Building Client Relationships: A Pragmatic Account Director’s Perspective

Building Relationships

If you would’ve told me five years ago that I would become passionate about client relationship management, I would have, very likely, laughed in your face. It’s not that I hadn’t had lovely clients who were great to work with, I’ve just never been what you’d call a “people person.” I am at heart (at head?) an undeniably pragmatic person.

I like data analysis, I like questions that have answers, and I like being able to look at a situation and know, unequivocally, if it was successful or not. One of the things that attracted me to digital marketing was that, though there are nuances and creativity and innovation, the work seemed to center around a test>learn>optimize>repeat kind of system.

I have since learned that marketing is all about relationships—a fact that rings true in an agency more than anywhere else. At the end of the day, we’re not just working to connect with a person (i.e. the customer), we’re working for the success of a person (i.e. the client). Understanding the industry through that lens fundamentally upleveled the work I was doing for my programs because the stakes felt higher, even if they weren’t actually any different.

This has held true over the years and has taught me that building these relationships isn’t just good for business, it’s also just kinda good (which may be an obvious statement for you extraverts out there, but really was revelatory for a former wallflower like myself).

I was worried that relationship building would be messy and would somehow dilute my, admittedly rigid, scientific approach to marketing. And yet, my job is clearer than ever before because it really boils down to two things:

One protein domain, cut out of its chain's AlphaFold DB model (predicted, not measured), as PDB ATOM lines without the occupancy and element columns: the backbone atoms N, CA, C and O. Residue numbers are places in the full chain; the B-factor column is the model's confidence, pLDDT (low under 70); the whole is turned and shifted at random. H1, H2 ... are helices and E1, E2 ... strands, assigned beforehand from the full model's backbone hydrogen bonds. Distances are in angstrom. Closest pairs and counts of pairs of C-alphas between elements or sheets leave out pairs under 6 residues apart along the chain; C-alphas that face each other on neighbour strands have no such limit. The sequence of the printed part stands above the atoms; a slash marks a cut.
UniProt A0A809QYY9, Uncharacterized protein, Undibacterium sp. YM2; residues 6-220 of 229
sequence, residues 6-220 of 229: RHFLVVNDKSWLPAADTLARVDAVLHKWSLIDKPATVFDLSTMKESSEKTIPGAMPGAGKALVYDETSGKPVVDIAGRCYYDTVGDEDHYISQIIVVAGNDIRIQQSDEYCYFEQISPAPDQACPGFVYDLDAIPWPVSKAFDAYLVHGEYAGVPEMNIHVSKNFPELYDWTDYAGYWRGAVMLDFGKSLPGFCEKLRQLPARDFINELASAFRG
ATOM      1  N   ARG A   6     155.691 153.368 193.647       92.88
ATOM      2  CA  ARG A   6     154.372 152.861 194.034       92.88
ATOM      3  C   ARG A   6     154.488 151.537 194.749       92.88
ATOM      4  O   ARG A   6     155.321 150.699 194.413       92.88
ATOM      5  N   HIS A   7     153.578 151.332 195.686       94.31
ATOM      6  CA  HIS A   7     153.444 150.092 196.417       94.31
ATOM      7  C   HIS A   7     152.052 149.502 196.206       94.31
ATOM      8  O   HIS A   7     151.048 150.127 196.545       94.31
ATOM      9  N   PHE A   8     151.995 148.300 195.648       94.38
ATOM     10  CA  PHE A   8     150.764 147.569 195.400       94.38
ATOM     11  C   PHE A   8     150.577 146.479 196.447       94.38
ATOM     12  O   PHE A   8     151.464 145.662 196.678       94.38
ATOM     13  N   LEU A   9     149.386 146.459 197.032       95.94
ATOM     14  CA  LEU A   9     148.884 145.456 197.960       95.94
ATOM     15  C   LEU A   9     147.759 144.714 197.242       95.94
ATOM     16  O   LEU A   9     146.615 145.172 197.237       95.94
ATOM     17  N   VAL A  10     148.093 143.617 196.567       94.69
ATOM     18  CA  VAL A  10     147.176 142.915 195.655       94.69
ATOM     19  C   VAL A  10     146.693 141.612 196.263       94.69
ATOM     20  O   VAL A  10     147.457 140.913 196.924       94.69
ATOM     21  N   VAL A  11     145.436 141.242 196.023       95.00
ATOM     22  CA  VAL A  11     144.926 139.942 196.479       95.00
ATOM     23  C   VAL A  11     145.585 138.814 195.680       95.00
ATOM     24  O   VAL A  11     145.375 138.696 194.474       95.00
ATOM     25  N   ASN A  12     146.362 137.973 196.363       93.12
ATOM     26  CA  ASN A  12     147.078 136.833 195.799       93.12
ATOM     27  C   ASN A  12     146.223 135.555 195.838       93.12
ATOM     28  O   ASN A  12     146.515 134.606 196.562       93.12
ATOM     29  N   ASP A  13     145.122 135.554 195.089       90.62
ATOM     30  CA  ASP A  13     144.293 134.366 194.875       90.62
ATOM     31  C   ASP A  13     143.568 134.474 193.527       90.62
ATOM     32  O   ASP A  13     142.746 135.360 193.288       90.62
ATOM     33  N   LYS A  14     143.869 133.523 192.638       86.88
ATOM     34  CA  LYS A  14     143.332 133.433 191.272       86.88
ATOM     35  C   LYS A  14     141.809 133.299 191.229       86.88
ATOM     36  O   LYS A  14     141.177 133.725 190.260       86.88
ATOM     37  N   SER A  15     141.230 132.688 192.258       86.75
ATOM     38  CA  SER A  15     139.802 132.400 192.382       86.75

Job 1: Make the client look good

Makes sense, right? If we successfully launch a campaign and blow our projected KPIs out of the water, that’s going to reflect very well on the client. But sometimes this job means making the client look good over making them happy. Sometimes it means pushing for ideas or approaches that they may be reticent about in order to achieve program success. Sometimes it means taking a back seat and giving them the credit. It’s not black and white, but it’s the number one thing we can do to move our programs, and our relationships, forward.

Job 2: Make their life easier

Once I achieve the first job, I ask myself what I can do to achieve the second. Digital marketing is an insanely fast-paced industry. Most of my clients over the years are wearing eight hats and doing twenty different jobs—it’s a lot. Sometimes they come to us, not really sure of what kind of help they need. Once I’ve answered the question of how I can make them look good, I default to how I can make their life easier. What would make the biggest impact for them and for the program. This may be something as simple as shifting a call or as complex as building out their social strategy from scratch, but the need fulfilled is the same.

Is this an oversimplification? Perhaps. But it can also be a guiding force in an otherwise complex and nebulous line of work; even for those of us who may or may not have absolutely loathed group projects in college. Following these jobs has helped me establish deeper relationships built on trust with some of our longest clients, which leads to testimonials like this one from Maryann.

Building Client Relationships SAP


At the end of the day, it’s important to remember while data and processes play a huge role in your success, you’re still working with people – and people thrive on connection.